Merrill Lynch agreed Wednesday to pay $728,260 in civil penalties for allowing unregistered client associates to sell securities in states where they were not permitted to do business, said New Jersey’s Attorney General Paula Dow. Client associates served as sales assistants to one or more financial advisors.

Previously, Merrill Lynch was under a multi-state investigation, which started in 2008 and triggered the administrative consent order between New Jersey and the financial firm. The order states that the investigation revealed that from Jan. 1, 2004 through the present, Merrill Lynch allegedly had client associates who conducted sales of securities in states without being properly registered. The order further says that the New Jersey Bureau of Securities found that Merrill Lynch did not adequately supervise client associates and enforce its own established written procedures.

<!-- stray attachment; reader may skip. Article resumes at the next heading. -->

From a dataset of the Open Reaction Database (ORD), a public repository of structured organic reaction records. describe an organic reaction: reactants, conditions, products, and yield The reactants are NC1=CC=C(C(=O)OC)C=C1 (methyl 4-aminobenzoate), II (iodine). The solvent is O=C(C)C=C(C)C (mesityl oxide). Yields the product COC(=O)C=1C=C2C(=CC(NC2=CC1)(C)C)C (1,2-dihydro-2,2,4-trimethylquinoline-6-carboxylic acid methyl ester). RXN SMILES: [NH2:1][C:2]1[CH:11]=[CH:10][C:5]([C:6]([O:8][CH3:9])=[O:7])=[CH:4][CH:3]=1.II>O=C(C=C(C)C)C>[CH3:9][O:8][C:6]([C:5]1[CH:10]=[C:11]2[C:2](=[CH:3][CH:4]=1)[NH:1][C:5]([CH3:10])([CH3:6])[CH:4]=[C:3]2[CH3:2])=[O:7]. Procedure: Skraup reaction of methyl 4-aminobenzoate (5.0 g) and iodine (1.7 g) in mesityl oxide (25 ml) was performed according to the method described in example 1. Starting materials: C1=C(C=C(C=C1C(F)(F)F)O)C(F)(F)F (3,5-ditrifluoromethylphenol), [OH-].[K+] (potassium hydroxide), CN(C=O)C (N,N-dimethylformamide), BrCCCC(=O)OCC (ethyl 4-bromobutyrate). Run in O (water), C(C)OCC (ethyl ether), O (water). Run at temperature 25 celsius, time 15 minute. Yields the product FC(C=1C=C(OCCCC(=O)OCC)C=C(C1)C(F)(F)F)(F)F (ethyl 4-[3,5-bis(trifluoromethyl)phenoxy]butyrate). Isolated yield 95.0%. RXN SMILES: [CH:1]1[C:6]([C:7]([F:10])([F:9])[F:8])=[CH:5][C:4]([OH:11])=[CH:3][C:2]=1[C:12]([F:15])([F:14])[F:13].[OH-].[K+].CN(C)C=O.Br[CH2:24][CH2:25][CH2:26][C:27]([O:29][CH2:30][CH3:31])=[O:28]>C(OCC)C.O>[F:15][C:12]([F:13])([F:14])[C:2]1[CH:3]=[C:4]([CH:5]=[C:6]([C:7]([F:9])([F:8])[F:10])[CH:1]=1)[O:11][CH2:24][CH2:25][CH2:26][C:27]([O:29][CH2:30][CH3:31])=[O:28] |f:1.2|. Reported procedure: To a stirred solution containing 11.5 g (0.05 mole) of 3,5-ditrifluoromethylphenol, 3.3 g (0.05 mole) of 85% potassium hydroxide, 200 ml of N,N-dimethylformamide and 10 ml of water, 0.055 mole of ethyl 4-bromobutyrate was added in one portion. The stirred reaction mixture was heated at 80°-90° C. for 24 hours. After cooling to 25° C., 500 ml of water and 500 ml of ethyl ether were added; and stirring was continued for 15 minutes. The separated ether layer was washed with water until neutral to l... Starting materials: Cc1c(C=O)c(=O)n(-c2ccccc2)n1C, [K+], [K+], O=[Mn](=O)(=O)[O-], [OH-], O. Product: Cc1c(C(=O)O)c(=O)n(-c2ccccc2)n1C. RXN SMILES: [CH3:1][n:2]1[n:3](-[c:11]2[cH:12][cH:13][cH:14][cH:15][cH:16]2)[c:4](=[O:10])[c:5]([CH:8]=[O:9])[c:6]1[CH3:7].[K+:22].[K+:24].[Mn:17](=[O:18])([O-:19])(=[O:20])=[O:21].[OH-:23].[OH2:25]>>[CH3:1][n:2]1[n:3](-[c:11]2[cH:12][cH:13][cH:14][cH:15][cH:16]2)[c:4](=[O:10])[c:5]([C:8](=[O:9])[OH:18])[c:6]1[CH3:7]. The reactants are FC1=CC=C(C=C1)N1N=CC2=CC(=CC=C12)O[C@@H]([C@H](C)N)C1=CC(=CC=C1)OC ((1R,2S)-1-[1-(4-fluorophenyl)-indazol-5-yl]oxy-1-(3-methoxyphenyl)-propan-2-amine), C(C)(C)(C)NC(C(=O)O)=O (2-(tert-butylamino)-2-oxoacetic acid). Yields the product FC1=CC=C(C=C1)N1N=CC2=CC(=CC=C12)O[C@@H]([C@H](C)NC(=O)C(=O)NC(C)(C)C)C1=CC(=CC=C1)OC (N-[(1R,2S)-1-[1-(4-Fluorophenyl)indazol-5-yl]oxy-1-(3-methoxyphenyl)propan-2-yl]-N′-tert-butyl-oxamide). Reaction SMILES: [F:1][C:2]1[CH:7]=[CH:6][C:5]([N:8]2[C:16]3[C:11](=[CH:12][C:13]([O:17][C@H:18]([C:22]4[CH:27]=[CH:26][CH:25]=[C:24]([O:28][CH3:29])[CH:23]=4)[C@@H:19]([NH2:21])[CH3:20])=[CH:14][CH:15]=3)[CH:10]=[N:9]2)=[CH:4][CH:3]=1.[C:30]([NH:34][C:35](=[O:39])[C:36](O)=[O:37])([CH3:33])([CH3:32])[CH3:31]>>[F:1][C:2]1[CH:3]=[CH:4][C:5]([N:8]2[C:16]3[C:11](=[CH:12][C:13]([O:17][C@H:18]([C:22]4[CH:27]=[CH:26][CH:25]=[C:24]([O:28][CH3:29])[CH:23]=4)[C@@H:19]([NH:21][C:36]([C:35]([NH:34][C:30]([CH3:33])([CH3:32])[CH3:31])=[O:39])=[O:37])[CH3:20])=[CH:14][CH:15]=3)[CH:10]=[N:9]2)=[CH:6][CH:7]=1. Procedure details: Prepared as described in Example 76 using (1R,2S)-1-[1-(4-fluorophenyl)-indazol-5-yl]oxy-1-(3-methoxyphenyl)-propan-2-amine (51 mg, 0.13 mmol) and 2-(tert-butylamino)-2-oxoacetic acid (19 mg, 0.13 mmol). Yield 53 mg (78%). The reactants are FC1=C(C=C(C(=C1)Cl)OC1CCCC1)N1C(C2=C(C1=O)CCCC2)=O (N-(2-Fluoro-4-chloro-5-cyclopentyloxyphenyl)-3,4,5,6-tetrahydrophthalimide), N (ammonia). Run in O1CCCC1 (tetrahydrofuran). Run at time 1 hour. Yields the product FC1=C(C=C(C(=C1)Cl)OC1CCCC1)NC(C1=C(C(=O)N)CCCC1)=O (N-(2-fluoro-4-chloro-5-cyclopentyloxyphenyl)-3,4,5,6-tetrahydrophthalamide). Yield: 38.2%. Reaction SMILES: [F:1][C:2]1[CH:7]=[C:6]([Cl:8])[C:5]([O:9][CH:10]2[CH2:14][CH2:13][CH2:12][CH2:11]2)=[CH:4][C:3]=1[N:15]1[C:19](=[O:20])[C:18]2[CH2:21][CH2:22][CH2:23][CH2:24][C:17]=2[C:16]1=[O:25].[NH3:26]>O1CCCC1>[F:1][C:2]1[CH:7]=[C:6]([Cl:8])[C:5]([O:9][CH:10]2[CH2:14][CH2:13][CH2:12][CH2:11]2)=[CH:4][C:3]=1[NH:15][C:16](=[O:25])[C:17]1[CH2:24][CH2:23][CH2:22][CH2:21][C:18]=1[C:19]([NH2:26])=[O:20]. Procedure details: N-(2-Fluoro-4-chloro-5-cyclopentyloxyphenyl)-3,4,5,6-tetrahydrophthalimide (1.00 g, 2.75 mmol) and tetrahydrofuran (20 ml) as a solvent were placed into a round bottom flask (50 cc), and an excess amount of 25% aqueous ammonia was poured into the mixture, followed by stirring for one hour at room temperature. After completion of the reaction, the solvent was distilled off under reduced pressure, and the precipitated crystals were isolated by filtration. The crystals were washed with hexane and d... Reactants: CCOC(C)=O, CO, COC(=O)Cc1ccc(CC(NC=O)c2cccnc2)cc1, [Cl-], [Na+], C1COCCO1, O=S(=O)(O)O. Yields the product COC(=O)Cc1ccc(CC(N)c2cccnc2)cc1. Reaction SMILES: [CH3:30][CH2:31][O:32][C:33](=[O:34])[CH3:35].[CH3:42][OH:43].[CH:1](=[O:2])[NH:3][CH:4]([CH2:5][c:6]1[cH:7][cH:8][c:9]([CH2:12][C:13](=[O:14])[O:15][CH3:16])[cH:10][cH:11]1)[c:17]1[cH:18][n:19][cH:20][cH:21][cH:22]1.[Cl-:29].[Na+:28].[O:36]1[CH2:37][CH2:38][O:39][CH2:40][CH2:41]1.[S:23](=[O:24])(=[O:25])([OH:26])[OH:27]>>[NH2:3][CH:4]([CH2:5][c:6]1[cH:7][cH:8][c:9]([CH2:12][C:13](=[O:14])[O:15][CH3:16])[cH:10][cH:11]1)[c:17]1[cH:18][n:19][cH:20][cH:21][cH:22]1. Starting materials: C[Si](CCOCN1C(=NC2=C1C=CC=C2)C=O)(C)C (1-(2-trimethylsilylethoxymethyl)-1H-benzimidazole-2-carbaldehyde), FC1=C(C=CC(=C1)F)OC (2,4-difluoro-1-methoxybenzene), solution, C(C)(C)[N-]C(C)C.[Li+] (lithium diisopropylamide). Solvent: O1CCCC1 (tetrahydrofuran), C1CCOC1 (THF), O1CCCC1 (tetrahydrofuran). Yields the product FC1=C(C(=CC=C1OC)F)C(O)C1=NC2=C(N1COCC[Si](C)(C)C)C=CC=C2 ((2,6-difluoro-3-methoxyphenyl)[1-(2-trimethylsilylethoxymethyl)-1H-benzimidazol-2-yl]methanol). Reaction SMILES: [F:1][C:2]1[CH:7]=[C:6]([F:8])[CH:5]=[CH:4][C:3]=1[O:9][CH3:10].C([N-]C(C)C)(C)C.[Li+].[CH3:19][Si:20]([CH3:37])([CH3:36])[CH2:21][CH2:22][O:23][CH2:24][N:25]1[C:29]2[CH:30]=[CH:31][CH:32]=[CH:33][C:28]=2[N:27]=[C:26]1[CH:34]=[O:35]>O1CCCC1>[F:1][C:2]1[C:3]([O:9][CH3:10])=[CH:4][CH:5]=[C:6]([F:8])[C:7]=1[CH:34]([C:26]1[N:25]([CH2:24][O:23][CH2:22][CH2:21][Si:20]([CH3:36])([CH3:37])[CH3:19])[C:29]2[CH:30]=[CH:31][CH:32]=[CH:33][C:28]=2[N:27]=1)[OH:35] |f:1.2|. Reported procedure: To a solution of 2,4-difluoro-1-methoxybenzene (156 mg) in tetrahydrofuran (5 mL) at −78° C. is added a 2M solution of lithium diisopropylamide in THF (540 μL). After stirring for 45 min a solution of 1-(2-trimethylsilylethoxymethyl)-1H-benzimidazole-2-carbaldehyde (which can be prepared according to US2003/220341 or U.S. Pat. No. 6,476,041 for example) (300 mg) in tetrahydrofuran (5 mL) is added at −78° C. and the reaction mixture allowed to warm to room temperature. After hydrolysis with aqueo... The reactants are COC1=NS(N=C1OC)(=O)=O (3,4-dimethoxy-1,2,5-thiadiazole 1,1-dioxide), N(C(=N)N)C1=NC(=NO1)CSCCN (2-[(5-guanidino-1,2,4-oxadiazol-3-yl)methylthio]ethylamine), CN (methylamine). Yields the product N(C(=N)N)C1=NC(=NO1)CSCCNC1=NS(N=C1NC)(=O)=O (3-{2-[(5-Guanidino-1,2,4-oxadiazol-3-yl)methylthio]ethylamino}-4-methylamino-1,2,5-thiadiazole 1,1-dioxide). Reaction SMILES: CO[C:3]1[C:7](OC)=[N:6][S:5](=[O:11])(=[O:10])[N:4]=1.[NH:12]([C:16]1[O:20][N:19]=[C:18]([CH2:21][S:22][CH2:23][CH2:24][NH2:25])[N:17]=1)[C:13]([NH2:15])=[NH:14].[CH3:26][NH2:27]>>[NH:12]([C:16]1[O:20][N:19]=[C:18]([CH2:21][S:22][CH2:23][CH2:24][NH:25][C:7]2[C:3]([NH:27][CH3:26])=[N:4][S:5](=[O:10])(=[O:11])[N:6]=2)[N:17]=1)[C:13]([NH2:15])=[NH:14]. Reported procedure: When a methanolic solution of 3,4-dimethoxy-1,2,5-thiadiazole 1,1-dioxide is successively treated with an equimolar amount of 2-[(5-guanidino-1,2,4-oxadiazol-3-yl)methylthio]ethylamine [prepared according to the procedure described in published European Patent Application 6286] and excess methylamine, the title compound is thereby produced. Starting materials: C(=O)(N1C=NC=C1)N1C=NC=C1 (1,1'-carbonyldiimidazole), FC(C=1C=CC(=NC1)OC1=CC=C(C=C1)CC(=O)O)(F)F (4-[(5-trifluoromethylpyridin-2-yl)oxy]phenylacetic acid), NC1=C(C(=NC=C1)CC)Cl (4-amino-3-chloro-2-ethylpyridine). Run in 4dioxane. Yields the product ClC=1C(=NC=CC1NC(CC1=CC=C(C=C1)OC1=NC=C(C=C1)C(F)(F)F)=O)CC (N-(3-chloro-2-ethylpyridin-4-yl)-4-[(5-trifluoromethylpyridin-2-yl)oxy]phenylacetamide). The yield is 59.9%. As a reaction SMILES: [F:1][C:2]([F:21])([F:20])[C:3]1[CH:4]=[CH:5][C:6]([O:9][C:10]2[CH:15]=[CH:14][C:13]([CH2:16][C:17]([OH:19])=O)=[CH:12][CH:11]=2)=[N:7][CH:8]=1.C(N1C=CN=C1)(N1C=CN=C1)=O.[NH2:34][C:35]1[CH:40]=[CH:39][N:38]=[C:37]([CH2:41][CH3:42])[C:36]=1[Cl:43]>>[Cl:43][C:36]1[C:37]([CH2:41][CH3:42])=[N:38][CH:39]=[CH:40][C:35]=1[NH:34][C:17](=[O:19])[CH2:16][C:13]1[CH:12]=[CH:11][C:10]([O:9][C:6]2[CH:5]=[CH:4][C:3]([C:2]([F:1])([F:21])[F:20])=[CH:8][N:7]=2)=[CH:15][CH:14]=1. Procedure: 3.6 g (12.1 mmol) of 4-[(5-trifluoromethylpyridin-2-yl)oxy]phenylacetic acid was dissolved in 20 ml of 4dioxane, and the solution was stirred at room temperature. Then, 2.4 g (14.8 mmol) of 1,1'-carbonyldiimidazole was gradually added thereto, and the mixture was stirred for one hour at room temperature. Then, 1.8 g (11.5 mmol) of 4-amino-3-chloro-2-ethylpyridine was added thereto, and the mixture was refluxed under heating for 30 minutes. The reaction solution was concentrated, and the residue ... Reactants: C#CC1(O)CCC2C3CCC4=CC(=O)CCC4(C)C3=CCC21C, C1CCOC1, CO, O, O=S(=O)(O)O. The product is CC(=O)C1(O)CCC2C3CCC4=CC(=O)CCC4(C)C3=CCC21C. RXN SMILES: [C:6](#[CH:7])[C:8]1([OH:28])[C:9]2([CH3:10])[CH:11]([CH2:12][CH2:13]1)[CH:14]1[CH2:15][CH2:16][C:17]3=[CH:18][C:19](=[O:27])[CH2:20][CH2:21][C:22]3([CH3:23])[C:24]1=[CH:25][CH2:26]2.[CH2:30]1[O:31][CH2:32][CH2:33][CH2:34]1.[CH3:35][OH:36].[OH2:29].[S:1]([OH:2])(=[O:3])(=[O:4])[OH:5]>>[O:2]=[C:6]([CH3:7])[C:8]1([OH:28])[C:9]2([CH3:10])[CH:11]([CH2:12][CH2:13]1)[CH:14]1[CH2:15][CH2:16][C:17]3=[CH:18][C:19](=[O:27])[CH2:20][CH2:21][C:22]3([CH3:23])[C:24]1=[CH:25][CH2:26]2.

According to court documents, a Merrill Lynch review found that since June 30, 2008, the financial firm had 3,780 registered client associates. About 2,200 of them were only registered in their home state or their home state plus one additional state. The settlement mandates that the financial firm pay $728,260 and revise its business practices to be in compliance with New Jersey’s state laws and regulations under an administrative consent order.

“The Bureau of Securities has acted to protect investors and to ensure legal compliance by companies that operate in New Jersey," Dow said in a press release. "This settlement underscores how vital the work of state securities regulators is, especially during these difficult financial times." Dow confirmed that Merrill Lynch, which fully cooperated with the investigation, has already implemented a system to track and monitor the status of its employees who accept client orders.

In response to the settlement, a Merrill Lynch spokesperson said in a phone interview that this is a finalization of last September’s resolution of this matter. He declined to comment further.